Archive | 4:47 am
5 May

Reading vs. Listening

I’ve been thinking about the difference between listening to a book on audiotape and reading a book.  I posed to friends who, for the most part, responded thoughtfully (well, all except for the one guy who directed me to his blog where he publicized the last couple of best sellers he listened heard on Audible).

Why is it that audio books don’t appeal to me the way they do to my friend or, for that matter, to my wife?  Aside from professional reading which is largely about data mining, reading is a meditative act for me.  Not meditative in the abstract sense, but rather in the sense that reading commands my complete attention.  I read with pencil in hand (yes, a particular pencil) because of the marginalia that marks my interaction with the text.  I do think of reading as interaction with an author.  But here’s the thing:  when I listen to an audio book, I’m just a listener; I’m not in dialogue with the author.  No conversation, just consumption.  My friend Cliff may have been thinking along these same lines when he told me:

I don’t like audio books because they are too linear for me. When I read, I linger

 over phrases and passages. I go back and re-read pages, or words. Or stop and

think about what was just said. In the narrated format, the experience is driven

 too much by someone else’s time, and not by my interaction with the words.

My friend Brandon observed:

 …I seem to get lost in my thoughts when I listen to an audiobook, but when reading

my attention tends to be more binary…I’m either attending to the task or not


My friend Jan felt that audiobooks were more engrossing than reading, but Joe added:

Audio controls your pace (hard to skip, go back, etc.), forces voice images,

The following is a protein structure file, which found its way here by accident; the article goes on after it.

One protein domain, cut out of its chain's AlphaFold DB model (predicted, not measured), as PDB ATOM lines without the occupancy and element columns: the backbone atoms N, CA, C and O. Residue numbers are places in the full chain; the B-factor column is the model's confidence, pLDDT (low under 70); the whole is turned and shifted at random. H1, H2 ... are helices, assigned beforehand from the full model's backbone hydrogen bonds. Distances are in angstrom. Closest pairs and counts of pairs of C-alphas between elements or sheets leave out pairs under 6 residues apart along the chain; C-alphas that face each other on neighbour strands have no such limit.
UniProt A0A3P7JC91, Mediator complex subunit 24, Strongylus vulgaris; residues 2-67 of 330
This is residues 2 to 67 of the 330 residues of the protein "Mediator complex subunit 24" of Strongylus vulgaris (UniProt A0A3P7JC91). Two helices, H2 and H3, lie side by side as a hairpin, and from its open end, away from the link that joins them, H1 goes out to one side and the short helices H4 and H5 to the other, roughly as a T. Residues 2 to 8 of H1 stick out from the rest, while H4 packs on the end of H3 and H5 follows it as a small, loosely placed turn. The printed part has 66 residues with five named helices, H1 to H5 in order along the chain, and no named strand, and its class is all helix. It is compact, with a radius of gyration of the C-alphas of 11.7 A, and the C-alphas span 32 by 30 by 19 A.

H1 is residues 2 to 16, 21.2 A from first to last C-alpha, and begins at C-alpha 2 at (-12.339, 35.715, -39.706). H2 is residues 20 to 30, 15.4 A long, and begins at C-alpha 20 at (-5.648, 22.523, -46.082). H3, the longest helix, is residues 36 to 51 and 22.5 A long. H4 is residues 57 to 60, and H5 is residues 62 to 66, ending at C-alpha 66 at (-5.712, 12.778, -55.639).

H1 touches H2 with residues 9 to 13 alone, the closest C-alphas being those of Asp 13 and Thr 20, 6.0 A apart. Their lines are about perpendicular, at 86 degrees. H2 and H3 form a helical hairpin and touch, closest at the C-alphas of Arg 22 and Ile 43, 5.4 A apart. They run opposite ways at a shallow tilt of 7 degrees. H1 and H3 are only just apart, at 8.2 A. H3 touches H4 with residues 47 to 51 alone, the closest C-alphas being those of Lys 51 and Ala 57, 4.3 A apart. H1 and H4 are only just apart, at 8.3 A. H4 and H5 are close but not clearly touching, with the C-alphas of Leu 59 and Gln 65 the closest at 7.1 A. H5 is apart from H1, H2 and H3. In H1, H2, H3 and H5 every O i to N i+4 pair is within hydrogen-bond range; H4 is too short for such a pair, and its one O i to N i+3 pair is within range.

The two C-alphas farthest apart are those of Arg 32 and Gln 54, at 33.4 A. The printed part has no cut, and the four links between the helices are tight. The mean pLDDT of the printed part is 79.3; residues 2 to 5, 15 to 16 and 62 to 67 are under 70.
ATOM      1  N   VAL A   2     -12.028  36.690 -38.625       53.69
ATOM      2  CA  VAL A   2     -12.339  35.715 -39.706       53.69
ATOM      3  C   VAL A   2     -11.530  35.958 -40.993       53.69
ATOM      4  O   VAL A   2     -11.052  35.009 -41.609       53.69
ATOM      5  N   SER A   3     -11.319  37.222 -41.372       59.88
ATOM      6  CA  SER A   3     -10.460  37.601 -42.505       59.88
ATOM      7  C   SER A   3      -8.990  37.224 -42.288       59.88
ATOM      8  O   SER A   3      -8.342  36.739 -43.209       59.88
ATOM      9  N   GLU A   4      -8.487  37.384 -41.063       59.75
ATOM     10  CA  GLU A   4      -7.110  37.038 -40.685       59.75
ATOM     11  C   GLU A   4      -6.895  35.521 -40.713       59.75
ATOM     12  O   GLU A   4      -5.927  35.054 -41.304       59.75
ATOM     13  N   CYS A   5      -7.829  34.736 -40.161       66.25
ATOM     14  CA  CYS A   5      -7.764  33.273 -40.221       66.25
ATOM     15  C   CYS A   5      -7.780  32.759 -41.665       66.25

frees you to do as Brandon suggests.

Jaimie said that she didn’t like someone else’s voice in her head, that she liked finding he own voice as she read.  That makes sense to me, but I also can think of exceptions.  Part of the fun of reading poetry, for instance, is the joy of finding a voice as I read.  Most of the time, I’m trying to discover the poet’s voice, or maybe my own, as I read.  Some poems are more accessible than others.  Try reading this poem by Albert Goldbarth (The Kitchen Sink: New and Selected Poems, 2007):


           Eight hours by bus, and night

           was on them. He could see himself now

           in the window, see his head there with the country

           running through it like a long thought made of steel and wheat.

           Darkness outside; darkness in the bus — as if the sea

           were dark and the belly of the whale were dark to match it.

           He was twenty: of course his eyes returned, repeatedly,

           to the knee of the woman two rows up: positioned so

           occasional headlights struck it into life.

           But more reliable was the book; he was discovering himself

           to be among the tribe that reads. Now his, the only

          overhead turned on. Now nothing else existed:

          only him, and the book, and the light thrown over his shoulders

          as luxuriously as a cashmere shawl.

I like “Shawl” quite a lot, but felt I was missing something in my reading.  I chose this poem because I recently attended one of Goldbarth’s readings where he read this poem out loud.  This was a bit like listening to an audio book, but being read to, of course, differs from listening to an audio recording in a number of important ways.   Here’s a little piece on Goldbarth that features his reading as a point of comparison.

Goldbarth has a music and a drama in his reading that I wasn’t able to match in my own.  Poetry is, admittedly, the toughest case.  It makes the best case for listening as opposed to reading.  Fiction and nonfiction do not make the case for me, though it is a matter of degree to be sure.  Although David McCullough reading his own work is an exception, in most cases I prefer to take my nonfiction and most of my fiction at my own pace and in my own way.  Listening to it reduces me to a simple consumer, while reading somehow places me in conversation with the author.

And then, of course, the most telling difference of all.  As my friend Michael pointed out:

       When I fall asleep while reading a book it tends to fall to the floor and wake me up.